Affordable housing is a crisis in Idaho.  The dramatic increase in rents and home prices over a period of five years has put the cost of housing out of reach for many.  A fellow working in county government told me last year that he was aware a great many people were living in RVs parked in other people’s driveways.  He told me if I knew anyone making those accommodations that he didn’t want me to share details.  Otherwise, he would be obliged to turn the matter over to code enforcement.

As mortgage interest rates approach eight percent, it may slow housing price increases, however.  It won’t end the housing shortage, the real culprit of runaway costs.

I’m a conservative and philosophically believe the government doesn’t belong in the housing market.  But let me warn some of our elected politicians.  Housing costs and property taxes are ripe for a political takeover by a populist or a demagogue.  Someone running for office who’ll promise to control rents or put the government into the home building business (which would probably result in shoddy construction and overruns).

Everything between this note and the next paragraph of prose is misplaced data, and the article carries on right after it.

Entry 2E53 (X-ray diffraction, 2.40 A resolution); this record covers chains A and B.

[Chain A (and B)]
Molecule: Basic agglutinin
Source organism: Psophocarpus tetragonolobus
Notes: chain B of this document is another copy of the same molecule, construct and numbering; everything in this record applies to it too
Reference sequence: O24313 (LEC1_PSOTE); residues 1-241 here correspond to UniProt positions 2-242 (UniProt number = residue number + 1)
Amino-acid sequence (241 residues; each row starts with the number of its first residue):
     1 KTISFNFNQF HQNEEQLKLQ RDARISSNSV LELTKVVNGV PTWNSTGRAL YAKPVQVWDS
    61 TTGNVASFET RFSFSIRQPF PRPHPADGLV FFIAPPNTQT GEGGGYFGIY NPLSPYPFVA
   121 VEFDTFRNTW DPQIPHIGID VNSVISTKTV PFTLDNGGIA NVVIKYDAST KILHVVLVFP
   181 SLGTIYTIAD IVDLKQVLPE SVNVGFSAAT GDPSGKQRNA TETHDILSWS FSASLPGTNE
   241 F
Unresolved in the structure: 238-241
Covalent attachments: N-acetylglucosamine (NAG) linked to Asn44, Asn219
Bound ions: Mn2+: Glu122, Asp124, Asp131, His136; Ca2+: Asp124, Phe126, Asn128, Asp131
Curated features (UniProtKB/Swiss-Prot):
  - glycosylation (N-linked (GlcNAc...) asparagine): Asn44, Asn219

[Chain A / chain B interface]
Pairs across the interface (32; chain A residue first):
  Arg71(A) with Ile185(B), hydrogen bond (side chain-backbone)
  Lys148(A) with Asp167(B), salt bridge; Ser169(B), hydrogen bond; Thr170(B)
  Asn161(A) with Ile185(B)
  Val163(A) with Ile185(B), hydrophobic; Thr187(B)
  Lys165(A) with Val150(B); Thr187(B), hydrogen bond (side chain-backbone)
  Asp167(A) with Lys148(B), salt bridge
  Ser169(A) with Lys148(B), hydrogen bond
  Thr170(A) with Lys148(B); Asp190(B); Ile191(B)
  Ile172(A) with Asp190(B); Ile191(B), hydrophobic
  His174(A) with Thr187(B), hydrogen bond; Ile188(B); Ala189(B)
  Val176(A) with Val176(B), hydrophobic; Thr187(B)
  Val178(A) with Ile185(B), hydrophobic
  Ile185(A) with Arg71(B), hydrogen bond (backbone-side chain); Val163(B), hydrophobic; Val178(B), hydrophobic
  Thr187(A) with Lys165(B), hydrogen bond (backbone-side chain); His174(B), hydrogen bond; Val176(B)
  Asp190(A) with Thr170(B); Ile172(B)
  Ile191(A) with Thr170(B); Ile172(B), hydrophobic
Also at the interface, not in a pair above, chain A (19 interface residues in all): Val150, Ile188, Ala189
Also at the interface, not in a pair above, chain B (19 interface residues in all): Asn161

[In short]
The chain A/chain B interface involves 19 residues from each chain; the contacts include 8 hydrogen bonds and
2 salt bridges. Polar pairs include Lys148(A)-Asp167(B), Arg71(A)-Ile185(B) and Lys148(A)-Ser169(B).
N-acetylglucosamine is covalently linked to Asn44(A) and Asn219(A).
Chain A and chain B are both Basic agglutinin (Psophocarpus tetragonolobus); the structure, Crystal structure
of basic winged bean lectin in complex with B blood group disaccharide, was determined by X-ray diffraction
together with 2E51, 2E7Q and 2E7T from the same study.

If I was a Republican member of the state legislature, I would be more fearful of the populist than the liberty wing of the party.

Canada’s leading conservative has abandoned party orthodoxy and is promoting government involvement in the homebuilding industry.  It has vaulted his party ahead of the liberals.  Can he deliver on the promise?  Probably not, but he can deliver votes.

Here’s our current conundrum.  Too few houses but inflation and rising interest rates are driving stagnation when it comes to building.  It may be that way for a long time.

KODAK Digital Still Camera
Credit Bill Colley.
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